The Madhya Pradesh Support Group of the Right to Food (RTF) campaign recently reported 85 deaths due to malnutrition and related diseases in the state in the last seven months - a matter that requires urgent intervention. The alert prepared by the group states that 55% of children in Madhya Pradesh are malnourished and hence require special attention. The main cause is the non-availability of the required minimum level of nutrition; often this results in disease or death. For example, on October 26, the village of Badwani-Hingua in Sendhwa tehsil lost five children because of food insecurity; the Chief Medical Officer of Badwani has confirmed malnutrition as the cause of death. There are 40 more children in this village who are severely malnourished, and another 184 are said to be in the third stage of malnutrition. Twenty-four surrounding villages face similar conditions.

The situation in other parts of the state shows a similarly dismal picture. In Chatterpur district, 8 children died due to malnourishment and measles within a period of 12 days in August and September this year. In Damoh district, within a span of two months, 7 tribal children died of malnutrition. Khandwa, Shivpuri, and Morena districts have also suffered many losses due to malnutrition and starvation.

It is well established that 80% of a child's mental and physical growth takes place in the first two years after birth. During this time, the child requires high nutrition and ample care. In a malnourished child, these are absent, and hence the child's overall development is hampered. The child's resistance capacity is minimal, paving the way for a number of ailments and diseases like fever, vomiting, measles, diarrhea, etc. Under normal circumstances, these diseases are not very dangerous and easily curable. But in a malnourished child, they often become a death trap. But although this is well known, malnutrition deaths remain a recurring phenomenon. Ending these requires the coordinated efforts of a number of parties - parents, doctors, the state machinery, the courts, etc., and without all of these coming together, children continue to be lost to malnutrition.

The Supreme Court has made some commendable efforts in guaranteeing people's right to food. In the case technically known as the PUCL vs Union of India and others (Writ Petition [Civil] No. 196 of 2001), the SC passed significant orders. In its interim order dated 28 November 2001, the Court issued directions pertaining to 8 food-related schemes sponsored by the central government. These are: Annapoorna Yojana, Antyodaya Anna Yojana, Family Benefit Scheme, Integrated Child Development Scheme, Maternity Benefit Scheme, Mid-Day Meal Scheme, Pension Schemes, and the Targeted Public Distribution Scheme. Briefly, the order directs the Union and State Governments to implement these schemes fully as per official guidelines. This, in effect, converts the benefits of these schemes into legal entitlements for the citizens. Further, the court has given directions pertaining to certain other schemes, notably the Sampoorna Gramin Rozgar Yojana.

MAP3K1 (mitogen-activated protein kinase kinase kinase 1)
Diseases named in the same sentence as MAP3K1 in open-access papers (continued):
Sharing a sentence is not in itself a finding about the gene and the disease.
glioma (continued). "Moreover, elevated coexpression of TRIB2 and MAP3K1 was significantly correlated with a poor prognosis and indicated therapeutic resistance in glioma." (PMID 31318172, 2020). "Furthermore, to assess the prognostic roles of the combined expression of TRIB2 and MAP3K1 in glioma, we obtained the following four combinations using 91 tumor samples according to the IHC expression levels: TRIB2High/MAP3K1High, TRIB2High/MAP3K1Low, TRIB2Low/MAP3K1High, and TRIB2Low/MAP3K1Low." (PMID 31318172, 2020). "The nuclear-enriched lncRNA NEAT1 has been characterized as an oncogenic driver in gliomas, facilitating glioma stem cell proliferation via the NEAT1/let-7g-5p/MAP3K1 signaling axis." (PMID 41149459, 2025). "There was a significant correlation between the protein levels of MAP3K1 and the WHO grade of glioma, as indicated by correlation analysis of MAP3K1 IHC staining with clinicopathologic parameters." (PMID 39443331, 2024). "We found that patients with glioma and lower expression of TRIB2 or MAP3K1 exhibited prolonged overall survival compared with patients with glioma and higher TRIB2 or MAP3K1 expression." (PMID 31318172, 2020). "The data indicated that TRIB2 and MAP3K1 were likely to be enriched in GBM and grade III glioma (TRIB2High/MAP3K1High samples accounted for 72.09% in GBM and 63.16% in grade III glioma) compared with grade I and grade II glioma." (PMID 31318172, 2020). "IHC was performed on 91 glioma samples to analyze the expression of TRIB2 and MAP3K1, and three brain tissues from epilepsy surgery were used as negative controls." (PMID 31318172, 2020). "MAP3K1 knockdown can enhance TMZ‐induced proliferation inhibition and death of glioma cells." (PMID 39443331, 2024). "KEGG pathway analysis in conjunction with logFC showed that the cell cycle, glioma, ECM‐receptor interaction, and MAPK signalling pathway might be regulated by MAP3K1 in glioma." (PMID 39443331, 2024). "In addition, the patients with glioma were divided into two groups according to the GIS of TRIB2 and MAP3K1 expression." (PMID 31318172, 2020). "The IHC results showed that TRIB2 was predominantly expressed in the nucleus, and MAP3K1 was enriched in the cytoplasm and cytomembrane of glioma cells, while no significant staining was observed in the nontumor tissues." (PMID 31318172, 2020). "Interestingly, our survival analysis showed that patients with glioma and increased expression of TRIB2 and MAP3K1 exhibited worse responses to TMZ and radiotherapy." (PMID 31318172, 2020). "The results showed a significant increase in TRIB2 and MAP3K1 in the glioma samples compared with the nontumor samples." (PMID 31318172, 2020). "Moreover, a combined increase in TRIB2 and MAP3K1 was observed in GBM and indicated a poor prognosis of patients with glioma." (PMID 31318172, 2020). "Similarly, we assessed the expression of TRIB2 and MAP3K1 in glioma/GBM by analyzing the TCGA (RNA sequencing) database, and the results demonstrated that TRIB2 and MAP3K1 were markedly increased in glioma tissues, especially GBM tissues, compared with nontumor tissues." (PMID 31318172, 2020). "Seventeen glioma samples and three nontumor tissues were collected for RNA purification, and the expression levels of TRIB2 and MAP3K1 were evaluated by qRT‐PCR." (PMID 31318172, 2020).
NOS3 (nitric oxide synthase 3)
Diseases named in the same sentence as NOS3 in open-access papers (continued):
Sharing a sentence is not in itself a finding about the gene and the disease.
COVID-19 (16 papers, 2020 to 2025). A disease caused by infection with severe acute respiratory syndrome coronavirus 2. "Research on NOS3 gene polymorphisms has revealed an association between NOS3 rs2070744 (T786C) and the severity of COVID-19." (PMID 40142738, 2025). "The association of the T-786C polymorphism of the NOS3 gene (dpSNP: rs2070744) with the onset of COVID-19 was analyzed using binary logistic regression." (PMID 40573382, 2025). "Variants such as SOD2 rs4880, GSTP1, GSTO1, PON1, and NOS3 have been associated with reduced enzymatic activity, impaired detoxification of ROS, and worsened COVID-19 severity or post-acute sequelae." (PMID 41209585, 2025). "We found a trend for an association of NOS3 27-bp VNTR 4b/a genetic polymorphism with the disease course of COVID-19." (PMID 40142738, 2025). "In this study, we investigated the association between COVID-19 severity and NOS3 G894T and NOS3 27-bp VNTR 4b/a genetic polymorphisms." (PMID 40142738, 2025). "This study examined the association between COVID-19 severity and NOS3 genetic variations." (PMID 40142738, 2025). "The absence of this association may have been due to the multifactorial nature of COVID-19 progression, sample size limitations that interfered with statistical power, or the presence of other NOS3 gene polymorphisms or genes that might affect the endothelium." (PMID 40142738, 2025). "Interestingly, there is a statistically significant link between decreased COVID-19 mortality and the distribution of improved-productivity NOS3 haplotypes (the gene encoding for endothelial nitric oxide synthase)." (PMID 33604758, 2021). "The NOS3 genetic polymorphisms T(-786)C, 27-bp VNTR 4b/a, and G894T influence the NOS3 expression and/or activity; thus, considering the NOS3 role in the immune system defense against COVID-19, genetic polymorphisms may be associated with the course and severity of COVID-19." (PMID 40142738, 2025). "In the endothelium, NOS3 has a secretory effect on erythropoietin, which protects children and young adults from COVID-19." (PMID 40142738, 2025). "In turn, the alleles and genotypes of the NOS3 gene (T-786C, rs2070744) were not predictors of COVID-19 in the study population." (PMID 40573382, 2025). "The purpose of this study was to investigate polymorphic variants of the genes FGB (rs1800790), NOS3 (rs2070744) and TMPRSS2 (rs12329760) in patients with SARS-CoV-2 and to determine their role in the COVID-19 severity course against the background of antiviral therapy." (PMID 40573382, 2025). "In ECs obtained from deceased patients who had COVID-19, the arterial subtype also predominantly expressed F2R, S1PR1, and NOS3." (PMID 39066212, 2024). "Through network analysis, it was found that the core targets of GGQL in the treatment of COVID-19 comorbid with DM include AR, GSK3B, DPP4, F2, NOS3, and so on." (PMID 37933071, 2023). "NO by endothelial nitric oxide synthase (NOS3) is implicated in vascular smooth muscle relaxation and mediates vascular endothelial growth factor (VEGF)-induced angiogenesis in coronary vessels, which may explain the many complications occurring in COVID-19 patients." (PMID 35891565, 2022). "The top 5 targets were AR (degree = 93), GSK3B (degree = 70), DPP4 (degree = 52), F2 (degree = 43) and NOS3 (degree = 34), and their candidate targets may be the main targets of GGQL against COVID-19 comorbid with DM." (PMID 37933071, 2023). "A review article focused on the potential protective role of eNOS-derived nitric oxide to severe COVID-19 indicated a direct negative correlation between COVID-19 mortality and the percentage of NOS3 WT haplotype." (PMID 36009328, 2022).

In May 2002, the Supreme Court also designated two commissioners to monitor the food security situation around the nation, as well as compliance with the SC orders. These Commissioners, with the support of grass root organizations, analyze data from government and non-government sources, and submit their findings regularly to the Supreme Court.

The Integrated Child Development Scheme

Amongst these government's efforts, the ICDS is the most significant. It is perhaps the largest of all the food and supplementation programs in the world, and was initiated in 1975 with the following objectives identified by the Planning Commission:

  • To improve the health and nutrition status of children 0-6 years by providing supplementary food and by coordinating with state health departments to ensure delivery of required health inputs.